The cloud is quickly becoming the go-to location for small business operations. If you’re just getting started in business, you have a lot of essential systems to manage: customer service, accounting, information storage, communications systems, and more. Fortunately, you can find solutions for managing all these in the cloud. Using the cloud offers many benefits, from cost-effectiveness to enhanced functionality.
An estimated 78 percent of small businesses will have fully adopted cloud computing by 2020. Make sure you’re one of the smart companies by staying top of this trend. Not convinced? Consider the following benefits of cloud computing.
Limited Up-Front Costs.
The cloud enables you to accomplish more tasks than ever with a minimal up-front investment. Cloud products are a smart choice for startups because they offer the advanced functionality you need to build a company from the ground up without draining your limited budget.
Cloud systems’ IT architecture offers a dramatically improved method of housing IT resources that starkly contrasts with traditional on-site storage. What’s more, when you pay for cloud capabilities, you’re paying just a fraction of what you could expect to invest for an in-house solution. If you need access to the functionality of a major call center or an advanced customer relationship management system or simply need extensive storage space, you can access it all on a budget — in the cloud.
Affordable Growth on Demand.
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Cloud solutions are built for growth. Because IT infrastructure is housed off site, growth is a simple matter of upgrading your plan. You don’t have to worry about installing new equipment, finding more office space, or adding anything physical to your workplace.
This is ideal for small businesses, whose growth is often unpredictable. Cloud systems are easy to upgrade as well as to downgrade. You can move to a large-scale solution when you hit a growth spurt without dipping too far into your reserves, and you can downsize fairly quickly and efficiently to protect your finances if your business takes a sudden dip.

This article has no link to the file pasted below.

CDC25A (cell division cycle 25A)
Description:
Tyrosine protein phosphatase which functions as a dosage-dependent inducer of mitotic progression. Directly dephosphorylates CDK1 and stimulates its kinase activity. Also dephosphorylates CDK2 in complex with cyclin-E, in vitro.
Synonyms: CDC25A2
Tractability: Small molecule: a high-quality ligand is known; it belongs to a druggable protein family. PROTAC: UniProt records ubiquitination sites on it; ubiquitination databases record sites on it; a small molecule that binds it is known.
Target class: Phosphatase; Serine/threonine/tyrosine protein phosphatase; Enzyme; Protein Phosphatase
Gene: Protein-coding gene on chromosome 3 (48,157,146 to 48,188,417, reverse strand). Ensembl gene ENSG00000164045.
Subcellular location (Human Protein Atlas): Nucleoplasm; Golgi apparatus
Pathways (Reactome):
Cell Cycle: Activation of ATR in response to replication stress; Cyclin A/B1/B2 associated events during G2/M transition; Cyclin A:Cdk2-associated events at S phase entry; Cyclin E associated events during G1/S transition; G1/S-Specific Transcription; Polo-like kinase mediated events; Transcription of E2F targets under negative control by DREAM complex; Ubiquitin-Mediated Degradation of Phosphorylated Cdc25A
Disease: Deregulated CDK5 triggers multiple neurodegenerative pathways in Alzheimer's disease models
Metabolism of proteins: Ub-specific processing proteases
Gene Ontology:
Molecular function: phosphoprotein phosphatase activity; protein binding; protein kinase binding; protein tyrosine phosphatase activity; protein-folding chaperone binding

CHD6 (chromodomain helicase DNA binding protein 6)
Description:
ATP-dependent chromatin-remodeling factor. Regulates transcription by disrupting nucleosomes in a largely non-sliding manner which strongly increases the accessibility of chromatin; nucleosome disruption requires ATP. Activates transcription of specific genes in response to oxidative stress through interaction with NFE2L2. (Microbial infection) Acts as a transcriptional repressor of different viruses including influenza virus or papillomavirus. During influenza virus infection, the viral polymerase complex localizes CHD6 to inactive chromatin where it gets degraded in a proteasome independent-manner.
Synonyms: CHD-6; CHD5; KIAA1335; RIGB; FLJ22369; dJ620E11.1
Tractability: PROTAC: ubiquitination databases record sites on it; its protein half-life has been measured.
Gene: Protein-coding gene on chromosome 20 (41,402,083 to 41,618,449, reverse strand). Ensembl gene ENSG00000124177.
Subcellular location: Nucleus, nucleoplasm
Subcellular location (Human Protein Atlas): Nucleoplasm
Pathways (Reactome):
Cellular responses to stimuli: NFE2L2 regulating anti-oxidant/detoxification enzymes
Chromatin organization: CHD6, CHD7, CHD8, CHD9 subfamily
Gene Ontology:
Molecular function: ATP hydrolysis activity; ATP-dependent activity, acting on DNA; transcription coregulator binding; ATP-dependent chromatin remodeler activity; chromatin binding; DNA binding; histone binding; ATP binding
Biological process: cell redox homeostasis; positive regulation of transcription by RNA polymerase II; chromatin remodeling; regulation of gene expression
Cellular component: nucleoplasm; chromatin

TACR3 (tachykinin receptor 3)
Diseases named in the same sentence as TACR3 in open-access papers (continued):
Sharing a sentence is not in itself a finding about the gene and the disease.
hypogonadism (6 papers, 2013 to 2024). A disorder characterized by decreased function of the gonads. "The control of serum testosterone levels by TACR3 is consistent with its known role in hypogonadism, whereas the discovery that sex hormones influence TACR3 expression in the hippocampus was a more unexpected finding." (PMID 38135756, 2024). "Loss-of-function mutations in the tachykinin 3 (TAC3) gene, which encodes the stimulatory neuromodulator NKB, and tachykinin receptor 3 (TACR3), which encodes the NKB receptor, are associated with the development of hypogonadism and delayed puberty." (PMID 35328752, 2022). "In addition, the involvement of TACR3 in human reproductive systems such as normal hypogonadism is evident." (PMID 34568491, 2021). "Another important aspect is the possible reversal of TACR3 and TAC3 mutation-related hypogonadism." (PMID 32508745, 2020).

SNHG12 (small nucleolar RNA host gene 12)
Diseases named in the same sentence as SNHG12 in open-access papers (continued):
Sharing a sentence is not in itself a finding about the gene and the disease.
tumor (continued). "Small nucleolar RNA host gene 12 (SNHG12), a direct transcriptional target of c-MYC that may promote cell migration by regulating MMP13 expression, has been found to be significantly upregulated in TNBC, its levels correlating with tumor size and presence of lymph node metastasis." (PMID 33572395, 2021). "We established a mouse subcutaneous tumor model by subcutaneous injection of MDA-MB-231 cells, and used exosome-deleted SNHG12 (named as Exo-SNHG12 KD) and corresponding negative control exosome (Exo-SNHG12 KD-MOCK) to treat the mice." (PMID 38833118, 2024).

Manageable Labor Costs.
Cloud solutions take out of your hands a great deal of the labor involved in various areas of business. If you use a cloud-based call center, you don’t have to maintain on-site staffing for call management. IT management is handled by your cloud provider as well. This means you won’t need to keep a large tech support staff on hand to manage potential problems or troubleshoot downtime.
Cloud systems are renowned for their reliability, so you’re far less likely to have downtime with one of these solutions to begin with. If you do experience trouble, however, you can turn to the cloud provider’s customer help line and technical support staff to resolve your issue. This removes a great source of strain from your small business, placing the responsibility firmly in the hands of professionals who are well equipped to handle it.
The very nature of the cloud takes infrastructure out of your office and puts it on the internet, offering several benefits by doing so. Most important is the cloud’s constant accessibility. Information that’s stored in the cloud is available anywhere you have internet access. Many solutions are customized for remote access, such as Sage One’s flexible online accounting, which takes business management to a new level. You can check your invoices while you’re in the client’s office or keep an eye on your bottom line while you’re in the middle of a flight.
Another benefit of the cloud’s off-site infrastructure is its ability to save space. If you’re running your small business out of a home office or in limited professional space, you won’t have room for extensive storage facilities. Moving to the cloud will give you unlimited storage, allowing you to gather far more information than you could otherwise, storing records for future analysis without worrying about how much space you’re taking up by doing so.
Cloud solutions allow you to enjoy more functionality than you can get with most in-office setups. You can build a powerful company on a startup’s limited budget when you turn to the cloud for some or all of your most important business needs.